Understanding the Basics of Geometry

A Beginner’s Guide to Geometry

Geometry is a branch of mathematics that studies the properties of shapes. It includes planes, lines, angles and solids. It also deals with the relationships between them.

Children need to learn the names of the geometric shapes, as they will use them in many problems. A line is straight if it extends in both directions without end (infinitely). An angle is a figure with two rays sharing a common point called the vertex.


The Greek mathematician Euclid developed the concept of planes, along with a number of other fundamental concepts, which form the basis for all geometry that comes after him. All two-dimensional geometry is based on the idea of a plane, which is flat and extends infinitely into space without any height or width.

As a noun, “plane” can mean an airplane or a tool for smoothing wood, but it’s also used in mathematics to refer to any flat figure. Renaissance artists also helped lay the groundwork for plane geometry through their techniques of drawing in perspective.

Any three points that don’t fall on a single line are on one plane, and any two intersecting planes are always parallel to each other. The XY plane, shown below, is an example of an intersecting plane.


In geometry, a polygon is a flat, plane, closed shape with straight sides that do not intersect each other. The angles of a polygon must be equal and measure less than 180°. A regular polygon is a convex figure.

Each side of a polygon connects to two or more vertices. A polygon can have a variety of sides, but the sides must be non-intersecting. A triangle is a simple polygon with three sides. A quadrilateral is a four-sided polygon, a pentagon has five sides, and a hexagon has six sides.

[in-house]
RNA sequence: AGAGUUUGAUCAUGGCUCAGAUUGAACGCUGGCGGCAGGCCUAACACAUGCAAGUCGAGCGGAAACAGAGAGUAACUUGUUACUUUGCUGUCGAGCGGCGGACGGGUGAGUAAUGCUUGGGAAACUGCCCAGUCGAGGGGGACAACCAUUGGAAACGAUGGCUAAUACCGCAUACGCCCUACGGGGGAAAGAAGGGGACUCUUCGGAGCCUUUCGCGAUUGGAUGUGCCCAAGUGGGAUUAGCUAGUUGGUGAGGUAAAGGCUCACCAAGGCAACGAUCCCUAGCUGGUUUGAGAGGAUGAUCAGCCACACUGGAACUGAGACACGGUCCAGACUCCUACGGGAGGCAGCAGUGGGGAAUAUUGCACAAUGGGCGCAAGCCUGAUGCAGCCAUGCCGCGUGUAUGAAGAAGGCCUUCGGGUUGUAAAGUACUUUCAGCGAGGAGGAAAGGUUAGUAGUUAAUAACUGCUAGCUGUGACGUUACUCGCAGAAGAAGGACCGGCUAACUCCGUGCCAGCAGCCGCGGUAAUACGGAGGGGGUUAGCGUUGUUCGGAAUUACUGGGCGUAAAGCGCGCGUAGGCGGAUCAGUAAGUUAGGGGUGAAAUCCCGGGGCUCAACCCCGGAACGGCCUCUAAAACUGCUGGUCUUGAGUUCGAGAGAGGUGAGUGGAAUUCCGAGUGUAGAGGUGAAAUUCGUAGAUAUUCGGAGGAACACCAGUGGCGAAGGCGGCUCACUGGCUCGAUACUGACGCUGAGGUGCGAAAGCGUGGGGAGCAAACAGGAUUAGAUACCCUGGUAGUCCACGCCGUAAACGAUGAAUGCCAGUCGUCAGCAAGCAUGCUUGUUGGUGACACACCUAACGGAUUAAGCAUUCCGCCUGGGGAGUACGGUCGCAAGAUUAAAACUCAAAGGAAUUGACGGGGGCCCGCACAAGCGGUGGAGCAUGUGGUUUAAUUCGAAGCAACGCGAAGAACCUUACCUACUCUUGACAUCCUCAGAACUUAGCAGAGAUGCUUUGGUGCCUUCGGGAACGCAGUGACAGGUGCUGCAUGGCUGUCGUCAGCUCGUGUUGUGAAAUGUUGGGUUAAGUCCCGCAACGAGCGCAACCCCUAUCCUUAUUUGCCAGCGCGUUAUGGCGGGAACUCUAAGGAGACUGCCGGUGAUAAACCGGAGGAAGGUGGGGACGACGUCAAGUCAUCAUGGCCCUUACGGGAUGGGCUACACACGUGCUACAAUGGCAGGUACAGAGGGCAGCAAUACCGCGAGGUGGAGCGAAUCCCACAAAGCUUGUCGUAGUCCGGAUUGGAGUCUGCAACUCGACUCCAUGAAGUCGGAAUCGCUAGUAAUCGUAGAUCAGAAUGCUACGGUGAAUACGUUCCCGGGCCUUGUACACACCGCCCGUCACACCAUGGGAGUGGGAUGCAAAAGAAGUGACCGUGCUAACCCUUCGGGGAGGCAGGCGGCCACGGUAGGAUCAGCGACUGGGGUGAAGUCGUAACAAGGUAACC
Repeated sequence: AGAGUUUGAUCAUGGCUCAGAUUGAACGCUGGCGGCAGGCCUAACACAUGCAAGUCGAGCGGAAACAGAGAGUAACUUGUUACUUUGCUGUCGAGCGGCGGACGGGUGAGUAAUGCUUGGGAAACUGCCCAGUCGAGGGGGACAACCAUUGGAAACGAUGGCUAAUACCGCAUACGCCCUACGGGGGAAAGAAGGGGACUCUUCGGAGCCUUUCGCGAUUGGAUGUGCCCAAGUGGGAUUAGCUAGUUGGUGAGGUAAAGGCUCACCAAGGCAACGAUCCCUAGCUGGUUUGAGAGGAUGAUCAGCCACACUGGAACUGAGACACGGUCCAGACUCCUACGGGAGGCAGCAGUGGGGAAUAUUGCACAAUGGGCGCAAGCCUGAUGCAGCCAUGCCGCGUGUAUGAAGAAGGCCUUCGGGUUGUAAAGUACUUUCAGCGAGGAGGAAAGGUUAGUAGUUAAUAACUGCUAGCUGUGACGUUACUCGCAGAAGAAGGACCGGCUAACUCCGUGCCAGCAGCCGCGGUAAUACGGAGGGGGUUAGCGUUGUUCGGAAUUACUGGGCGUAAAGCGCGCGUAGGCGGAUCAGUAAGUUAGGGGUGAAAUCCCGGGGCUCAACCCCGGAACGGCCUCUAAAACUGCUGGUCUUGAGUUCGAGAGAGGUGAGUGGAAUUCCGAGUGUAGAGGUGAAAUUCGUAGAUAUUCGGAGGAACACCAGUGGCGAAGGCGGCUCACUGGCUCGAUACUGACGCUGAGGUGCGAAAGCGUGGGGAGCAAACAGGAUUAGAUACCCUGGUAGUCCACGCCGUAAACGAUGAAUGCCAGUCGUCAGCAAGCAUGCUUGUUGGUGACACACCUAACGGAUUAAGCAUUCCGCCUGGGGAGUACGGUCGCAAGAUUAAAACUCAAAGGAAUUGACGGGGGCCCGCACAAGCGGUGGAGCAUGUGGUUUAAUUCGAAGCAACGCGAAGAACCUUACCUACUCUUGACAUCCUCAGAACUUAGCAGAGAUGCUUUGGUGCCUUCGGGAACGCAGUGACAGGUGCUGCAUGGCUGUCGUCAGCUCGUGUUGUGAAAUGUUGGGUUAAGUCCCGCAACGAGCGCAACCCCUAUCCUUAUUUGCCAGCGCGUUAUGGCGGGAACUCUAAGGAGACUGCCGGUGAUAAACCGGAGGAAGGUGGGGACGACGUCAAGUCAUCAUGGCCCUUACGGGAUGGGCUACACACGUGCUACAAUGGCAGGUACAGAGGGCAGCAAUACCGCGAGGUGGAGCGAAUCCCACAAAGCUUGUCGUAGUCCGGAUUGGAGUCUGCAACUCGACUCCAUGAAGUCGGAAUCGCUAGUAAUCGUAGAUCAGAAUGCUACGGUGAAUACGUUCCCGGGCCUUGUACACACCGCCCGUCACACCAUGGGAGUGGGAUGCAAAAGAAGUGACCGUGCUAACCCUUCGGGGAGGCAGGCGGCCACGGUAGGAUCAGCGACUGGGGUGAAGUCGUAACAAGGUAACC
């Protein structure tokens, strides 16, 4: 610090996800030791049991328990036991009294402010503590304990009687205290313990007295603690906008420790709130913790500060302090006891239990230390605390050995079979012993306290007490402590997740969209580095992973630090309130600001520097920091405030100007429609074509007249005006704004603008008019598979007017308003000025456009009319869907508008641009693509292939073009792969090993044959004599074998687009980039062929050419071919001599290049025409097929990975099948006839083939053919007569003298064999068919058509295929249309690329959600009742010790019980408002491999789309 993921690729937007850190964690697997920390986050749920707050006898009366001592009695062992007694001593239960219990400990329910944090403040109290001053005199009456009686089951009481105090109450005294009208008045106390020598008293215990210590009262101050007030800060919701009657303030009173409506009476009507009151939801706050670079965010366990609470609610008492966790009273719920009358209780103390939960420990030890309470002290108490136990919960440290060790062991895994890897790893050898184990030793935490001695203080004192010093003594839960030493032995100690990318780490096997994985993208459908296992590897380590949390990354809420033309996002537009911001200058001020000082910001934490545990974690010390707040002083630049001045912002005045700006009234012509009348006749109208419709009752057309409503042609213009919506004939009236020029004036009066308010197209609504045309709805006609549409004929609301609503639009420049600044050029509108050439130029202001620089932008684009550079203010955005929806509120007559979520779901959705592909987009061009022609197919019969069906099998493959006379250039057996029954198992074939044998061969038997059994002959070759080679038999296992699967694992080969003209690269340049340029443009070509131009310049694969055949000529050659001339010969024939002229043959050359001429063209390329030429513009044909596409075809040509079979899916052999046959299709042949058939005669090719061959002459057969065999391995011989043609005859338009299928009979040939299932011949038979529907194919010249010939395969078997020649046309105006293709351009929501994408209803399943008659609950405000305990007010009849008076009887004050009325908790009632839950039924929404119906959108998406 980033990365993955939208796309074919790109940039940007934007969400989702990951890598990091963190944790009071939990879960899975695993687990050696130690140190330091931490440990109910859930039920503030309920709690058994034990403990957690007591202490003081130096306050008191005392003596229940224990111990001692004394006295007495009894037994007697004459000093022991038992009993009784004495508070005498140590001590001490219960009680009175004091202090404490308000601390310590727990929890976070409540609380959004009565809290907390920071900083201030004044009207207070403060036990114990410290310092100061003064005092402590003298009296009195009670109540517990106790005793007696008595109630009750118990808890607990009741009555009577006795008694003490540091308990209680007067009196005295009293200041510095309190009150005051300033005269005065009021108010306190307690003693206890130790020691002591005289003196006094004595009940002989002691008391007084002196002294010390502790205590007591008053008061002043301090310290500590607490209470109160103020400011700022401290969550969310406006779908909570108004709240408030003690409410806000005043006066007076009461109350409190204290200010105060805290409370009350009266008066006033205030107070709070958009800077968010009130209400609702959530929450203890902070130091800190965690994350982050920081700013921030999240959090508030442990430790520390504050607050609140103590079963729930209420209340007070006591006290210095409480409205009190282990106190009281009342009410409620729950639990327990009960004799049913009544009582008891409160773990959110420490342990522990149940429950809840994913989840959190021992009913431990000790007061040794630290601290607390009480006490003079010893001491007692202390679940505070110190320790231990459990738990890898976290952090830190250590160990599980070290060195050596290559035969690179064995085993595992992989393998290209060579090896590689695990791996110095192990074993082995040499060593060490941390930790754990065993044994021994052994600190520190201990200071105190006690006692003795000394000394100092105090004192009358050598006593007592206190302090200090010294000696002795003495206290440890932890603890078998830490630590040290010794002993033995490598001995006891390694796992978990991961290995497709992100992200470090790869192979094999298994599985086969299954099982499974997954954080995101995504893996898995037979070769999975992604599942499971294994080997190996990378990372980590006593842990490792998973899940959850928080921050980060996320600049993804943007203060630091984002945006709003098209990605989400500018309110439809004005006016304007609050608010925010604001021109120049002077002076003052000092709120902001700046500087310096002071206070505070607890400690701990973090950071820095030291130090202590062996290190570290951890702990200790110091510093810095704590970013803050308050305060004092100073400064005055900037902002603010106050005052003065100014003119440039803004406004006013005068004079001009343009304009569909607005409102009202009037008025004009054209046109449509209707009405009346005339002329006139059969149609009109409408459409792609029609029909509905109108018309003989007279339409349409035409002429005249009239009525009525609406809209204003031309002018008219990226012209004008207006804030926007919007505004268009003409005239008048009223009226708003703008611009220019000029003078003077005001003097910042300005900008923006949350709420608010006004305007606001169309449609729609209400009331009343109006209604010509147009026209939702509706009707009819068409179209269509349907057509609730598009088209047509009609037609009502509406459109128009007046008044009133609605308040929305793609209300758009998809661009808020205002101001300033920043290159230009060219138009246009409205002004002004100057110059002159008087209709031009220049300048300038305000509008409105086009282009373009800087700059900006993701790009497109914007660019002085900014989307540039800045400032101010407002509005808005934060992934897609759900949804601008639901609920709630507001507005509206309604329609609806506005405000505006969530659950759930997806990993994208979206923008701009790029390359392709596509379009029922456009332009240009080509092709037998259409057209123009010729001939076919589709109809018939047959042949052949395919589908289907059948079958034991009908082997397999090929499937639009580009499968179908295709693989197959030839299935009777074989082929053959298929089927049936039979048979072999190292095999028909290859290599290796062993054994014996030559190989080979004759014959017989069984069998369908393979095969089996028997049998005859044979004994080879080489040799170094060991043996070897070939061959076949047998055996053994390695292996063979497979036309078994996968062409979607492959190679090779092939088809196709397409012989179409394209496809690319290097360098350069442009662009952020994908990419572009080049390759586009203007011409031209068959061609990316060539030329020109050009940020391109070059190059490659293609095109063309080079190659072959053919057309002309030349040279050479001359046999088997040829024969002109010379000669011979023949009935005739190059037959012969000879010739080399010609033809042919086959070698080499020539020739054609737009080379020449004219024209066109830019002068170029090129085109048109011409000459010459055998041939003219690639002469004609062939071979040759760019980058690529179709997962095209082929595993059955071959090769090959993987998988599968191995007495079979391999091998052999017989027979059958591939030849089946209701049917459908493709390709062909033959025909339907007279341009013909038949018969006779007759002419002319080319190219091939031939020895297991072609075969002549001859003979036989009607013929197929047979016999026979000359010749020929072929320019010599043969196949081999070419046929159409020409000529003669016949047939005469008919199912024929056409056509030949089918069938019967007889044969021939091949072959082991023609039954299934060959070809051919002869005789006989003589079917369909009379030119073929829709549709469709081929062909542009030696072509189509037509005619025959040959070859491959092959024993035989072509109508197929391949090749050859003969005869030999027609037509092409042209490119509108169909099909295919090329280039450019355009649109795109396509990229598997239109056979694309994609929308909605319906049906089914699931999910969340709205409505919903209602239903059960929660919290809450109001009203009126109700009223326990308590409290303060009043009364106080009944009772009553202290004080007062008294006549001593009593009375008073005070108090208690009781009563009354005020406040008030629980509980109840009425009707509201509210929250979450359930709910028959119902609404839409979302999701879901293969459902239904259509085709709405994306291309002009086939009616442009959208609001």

Each interior angle of a regular polygon is equal to 180°, and each exterior angle is 360°. Polygons have different names depending on the number of sides they have. If a polygon has n sides, it is called an n-gon.


Angles are a key concept in geometry. They help us build better streets and cities, tell time using shadows and sunlight, and even understand our solar system.

There are two main parts to an angle: the vertex and the arms. The vertex is the corner point of an angle, where two rays meet. The arms are the two sides of an angle, joined at a common endpoint. For example, in the given figure, OA and OB are the two arms of the angle.

Adjacent angles are those that share a vertex and a side but don’t overlap with one another. Supplementary angles are those whose sum is equal to 180 degrees. Alternate exterior angles are pairs of angles that appear on the outsides of parallel lines and on opposite sides of a transversal.


Lines are one-dimensional figures that are straight and extend forever in opposite directions. They are often seen in many 2D shapes and real world items. A line is made up of many different parts called vertices.

Students will first learn about lines as part of geometry in 4th grade. They will learn about the types of lines and how they are classified. They will also learn about the relationship between a line, a line segment and a ray.

It is important to understand the difference between a line and a line segment. A line has no endpoints, while a line segment has a definite beginning and an end. You may see the latter in a length of string or on a piece of paper.


In geometry, a circle is a 2D shape which has a radius. It is a locus of points that are equidistant from a common point (the centre of the circle).

Two circles are called congruent if their centres are at the same distance apart. Equal chords of a circle are always equidistant from the centre and the perpendicular bisector of a chord passes through the centre of the circle.

A circle can be split into parts based on their position. A segment of a circle created by a chord is also known as an arc. It can be divided into major and minor arcs. A sector of a circle is the area enclosed by two radii and their corresponding arcs. It can be divided into two types – minor sector and major sector.

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